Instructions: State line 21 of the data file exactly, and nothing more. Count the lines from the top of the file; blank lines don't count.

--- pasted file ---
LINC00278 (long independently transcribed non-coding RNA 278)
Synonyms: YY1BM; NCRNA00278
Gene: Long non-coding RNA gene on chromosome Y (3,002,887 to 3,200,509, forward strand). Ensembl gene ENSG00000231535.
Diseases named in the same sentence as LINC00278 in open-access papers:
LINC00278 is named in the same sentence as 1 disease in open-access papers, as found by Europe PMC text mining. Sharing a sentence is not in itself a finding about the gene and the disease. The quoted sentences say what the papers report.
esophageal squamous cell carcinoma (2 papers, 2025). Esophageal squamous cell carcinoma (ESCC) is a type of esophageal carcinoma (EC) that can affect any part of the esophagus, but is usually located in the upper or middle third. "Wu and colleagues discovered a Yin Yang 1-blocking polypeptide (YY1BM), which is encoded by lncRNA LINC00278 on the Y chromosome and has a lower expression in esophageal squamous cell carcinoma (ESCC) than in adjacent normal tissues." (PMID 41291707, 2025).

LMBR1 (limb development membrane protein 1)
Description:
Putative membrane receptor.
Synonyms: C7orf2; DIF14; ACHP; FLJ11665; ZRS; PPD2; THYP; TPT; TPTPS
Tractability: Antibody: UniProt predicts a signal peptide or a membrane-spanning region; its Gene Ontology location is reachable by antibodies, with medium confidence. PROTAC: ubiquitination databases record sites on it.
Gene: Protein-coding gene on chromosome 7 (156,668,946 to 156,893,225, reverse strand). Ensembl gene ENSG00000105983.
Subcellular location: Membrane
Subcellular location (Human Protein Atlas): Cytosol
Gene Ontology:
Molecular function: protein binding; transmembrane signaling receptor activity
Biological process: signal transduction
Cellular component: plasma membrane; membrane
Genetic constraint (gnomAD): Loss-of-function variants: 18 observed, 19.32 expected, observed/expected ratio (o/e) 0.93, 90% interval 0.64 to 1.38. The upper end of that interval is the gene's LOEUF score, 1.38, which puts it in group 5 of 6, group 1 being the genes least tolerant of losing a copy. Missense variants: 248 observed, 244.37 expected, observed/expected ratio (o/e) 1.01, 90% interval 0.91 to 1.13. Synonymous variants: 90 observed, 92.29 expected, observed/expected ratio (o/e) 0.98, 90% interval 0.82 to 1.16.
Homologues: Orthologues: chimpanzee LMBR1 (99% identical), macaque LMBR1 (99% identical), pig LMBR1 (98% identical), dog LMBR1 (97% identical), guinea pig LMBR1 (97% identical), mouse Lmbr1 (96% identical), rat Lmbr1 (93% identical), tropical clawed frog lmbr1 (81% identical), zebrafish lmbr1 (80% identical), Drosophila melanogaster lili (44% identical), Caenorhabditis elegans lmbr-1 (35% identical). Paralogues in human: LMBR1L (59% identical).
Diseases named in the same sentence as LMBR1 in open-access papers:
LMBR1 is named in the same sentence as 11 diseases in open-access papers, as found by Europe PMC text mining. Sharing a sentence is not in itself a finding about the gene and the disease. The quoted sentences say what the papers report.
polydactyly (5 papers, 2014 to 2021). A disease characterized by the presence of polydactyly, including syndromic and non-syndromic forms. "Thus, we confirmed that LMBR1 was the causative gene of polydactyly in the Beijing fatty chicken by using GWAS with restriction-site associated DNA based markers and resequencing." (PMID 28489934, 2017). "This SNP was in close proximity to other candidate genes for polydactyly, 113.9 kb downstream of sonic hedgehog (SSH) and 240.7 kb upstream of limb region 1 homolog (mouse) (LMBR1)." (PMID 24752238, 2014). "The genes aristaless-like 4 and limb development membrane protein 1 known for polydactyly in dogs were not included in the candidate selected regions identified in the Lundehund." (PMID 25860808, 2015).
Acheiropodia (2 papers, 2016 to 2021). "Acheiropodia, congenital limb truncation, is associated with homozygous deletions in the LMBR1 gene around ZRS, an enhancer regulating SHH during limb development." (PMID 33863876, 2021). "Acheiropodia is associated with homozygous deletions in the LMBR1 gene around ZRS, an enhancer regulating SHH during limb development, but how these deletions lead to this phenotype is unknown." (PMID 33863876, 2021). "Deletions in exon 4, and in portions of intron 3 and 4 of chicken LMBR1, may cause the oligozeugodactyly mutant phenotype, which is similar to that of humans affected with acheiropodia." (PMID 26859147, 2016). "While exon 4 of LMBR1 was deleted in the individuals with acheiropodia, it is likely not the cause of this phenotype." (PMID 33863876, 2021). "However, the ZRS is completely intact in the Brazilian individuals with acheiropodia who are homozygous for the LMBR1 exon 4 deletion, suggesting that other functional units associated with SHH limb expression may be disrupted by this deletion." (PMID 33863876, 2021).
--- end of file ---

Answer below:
Diseases named in the same sentence as LMBR1 in open-access papers: